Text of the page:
Prison riot leaves one dead, others injured
Published 1:20 am Monday, May 21, 2012
Mayfield said throughout the day and evening a number of law enforcement agencies worked to remove ACCC employees from the facility. At one point, the agencies opened an outer fence to allow approximately 15 employees to exit the prison while law officers aimed guns at the opening to cover the employees and prevent inmates from escaping. Two of the employees let out in the group of 15 had non-life-threatening injuries. The others were unharmed.
Mayfield estimated between 200 and 300 inmates of the more than 2,000 at the facility participated in what a press release by CCA called an “inmate disturbance.”
Agencies responding to the situation included the Adams County Sheriff’s Office, Tallahatchie County Sheriff’s special operations team, Mississippi Highway Patrol, Concordia Parish Sheriff’s Office, CCA’s trained Special Operations Response Team from Adams County and other CCA prisons, Wildlife and Fisheries, the Mississippi Department of Transportation Mississippi Highway Patrol SWAT team and possibly others.
After dark, inmates lit what Mayfield described as a campfire at the front portion of the facility off of U.S. 84 with wood and other available materials.
At one point, the agencies used pepper spray to control the crowd, Mayfield said.
The inmates causing the problem were not armed with traditional weapons.
“Just things like wood and things like that — trash can lids,” Mayfield said.
He said inmates used anything they could find such as mop handles or fragments of bunks or bleachers they pulled apart.
“There were around 300 inmates (participating); so there was no way to tell if it was organized,” Mayfield said.
Inmates don’t have access to weapons because guards do not carry them, “and that’s the reason why,” Mayfield said.
CCA officials said in a press release the company will investigate the cause of the incident.
Adams County Correctional Facility houses low-security prisoners, most of who are illegal immigrants who committed offenses in the United States and will be returned to their country of origin after completing their sentences. It is a 2,567-bed facility.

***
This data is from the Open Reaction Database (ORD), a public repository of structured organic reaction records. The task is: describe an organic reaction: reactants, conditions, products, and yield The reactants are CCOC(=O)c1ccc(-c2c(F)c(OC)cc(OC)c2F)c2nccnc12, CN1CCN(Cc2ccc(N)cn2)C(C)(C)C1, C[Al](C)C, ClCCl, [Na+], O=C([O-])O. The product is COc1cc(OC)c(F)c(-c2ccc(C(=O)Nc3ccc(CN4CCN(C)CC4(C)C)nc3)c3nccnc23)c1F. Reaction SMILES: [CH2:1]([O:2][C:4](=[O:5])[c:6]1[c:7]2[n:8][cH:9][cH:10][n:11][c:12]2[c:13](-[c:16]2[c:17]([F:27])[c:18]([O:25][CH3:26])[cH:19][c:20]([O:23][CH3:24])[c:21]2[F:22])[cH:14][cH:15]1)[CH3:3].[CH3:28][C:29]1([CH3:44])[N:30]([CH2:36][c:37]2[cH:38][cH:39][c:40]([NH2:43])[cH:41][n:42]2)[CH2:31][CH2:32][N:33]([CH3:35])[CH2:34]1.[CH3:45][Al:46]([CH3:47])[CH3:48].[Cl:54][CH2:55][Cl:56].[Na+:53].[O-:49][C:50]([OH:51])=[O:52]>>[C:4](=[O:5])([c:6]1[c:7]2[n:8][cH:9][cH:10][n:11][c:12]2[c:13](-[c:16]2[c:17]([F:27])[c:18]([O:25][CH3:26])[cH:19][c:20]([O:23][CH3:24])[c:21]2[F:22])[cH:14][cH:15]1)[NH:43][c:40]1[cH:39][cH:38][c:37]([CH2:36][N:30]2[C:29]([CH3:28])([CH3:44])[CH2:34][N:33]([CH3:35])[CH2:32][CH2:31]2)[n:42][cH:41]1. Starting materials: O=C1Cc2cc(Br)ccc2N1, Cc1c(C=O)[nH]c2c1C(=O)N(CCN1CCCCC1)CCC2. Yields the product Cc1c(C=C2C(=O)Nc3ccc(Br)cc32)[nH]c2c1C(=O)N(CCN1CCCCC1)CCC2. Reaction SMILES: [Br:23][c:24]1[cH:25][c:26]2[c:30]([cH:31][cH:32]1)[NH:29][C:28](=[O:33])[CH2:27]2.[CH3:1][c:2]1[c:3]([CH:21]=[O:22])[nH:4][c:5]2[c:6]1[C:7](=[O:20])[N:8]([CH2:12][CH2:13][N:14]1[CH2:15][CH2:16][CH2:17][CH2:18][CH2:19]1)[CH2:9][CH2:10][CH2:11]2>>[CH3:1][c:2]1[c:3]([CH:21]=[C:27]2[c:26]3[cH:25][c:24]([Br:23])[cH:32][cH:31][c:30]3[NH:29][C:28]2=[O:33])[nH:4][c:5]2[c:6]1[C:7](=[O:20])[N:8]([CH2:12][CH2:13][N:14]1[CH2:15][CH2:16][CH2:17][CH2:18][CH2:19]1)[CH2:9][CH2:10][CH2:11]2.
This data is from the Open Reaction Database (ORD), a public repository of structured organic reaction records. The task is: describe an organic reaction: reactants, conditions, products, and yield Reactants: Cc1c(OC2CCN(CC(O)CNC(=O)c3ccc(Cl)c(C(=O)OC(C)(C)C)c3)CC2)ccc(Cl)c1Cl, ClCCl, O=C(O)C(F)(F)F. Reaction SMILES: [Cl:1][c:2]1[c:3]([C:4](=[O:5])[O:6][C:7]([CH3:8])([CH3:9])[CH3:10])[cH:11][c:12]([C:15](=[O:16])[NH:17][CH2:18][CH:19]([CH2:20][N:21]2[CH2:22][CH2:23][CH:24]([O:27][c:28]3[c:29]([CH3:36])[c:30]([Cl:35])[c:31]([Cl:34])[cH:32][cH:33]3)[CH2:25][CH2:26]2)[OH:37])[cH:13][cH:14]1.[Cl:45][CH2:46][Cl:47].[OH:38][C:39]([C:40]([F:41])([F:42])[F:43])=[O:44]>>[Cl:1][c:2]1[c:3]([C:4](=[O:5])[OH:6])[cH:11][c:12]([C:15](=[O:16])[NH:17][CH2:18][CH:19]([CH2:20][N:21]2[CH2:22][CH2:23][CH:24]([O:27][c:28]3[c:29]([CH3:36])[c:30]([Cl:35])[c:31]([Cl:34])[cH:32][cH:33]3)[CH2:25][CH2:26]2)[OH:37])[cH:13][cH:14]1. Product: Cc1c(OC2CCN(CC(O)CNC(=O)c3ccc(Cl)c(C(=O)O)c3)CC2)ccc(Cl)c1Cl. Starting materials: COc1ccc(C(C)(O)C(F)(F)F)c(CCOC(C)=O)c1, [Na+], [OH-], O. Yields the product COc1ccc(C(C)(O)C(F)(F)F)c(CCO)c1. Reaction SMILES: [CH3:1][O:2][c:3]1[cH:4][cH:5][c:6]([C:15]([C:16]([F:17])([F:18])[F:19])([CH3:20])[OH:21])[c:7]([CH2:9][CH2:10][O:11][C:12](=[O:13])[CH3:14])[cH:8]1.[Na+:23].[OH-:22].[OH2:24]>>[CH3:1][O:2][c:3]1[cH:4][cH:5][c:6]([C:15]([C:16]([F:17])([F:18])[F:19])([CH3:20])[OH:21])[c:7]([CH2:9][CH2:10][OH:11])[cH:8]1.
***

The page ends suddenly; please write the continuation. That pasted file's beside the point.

Mayfield said he did not know how the riot initially started but that it was attributed to internal power struggle among the inmates involving hierarchies within the inmate population and grew from there.
But an inmate reportedly called a Jackson TV station at approximately 5 p.m. Sunday said the riot was due to mistreatment of inmates, WAPT reporter Meg Pace said.
The TV station published the following quote from the phone call.
“They always beat us and hit us. We just pay them back … We’re trying to get better food, medical (care), programs, clothes, and we’re trying to get some respect from the officers and lieutenants.”
Pace said she asked the inmate to confirm his identity by sending her photos from inside the prison from the cell phone he had used to contact her.
The photos showed law enforcement outside the gates, but were clearly taken from inside the prison, she said.
The inmate said the phone was his, one he’d had for sometime inside the prison, Pace said.
The inmate also reportedly told Pace that nine guards were tied up and three had been injured. Mayfield said he never saw anyone tied up, but he can’t be sure what went on inside the housing area.
Mayfield, who coughed when he spoke about the incident at one point and attributed it to residual pepper spray, said the experience was frustrating.
“We were in a position where could see employees (through the fence), but there was nothing we could do about it,” he said.
He said his office’s main focus was monitoring and protecting the perimeter of the prison, and he didn’t envy the decisions Laughlin had to make about what happened inside.
“I wouldn’t want to be in his shoes when all of that was going on,” Mayfield said.
Mayfield said the process was slow, but it had to be slow in order to ensure the safety of everyone as much as possible.
Mayfield said he hated that someone lost a life during the incident, but he considers it a miracle more lives weren’t lost.
“The scary part was being afraid for the employees,” Mayfield said.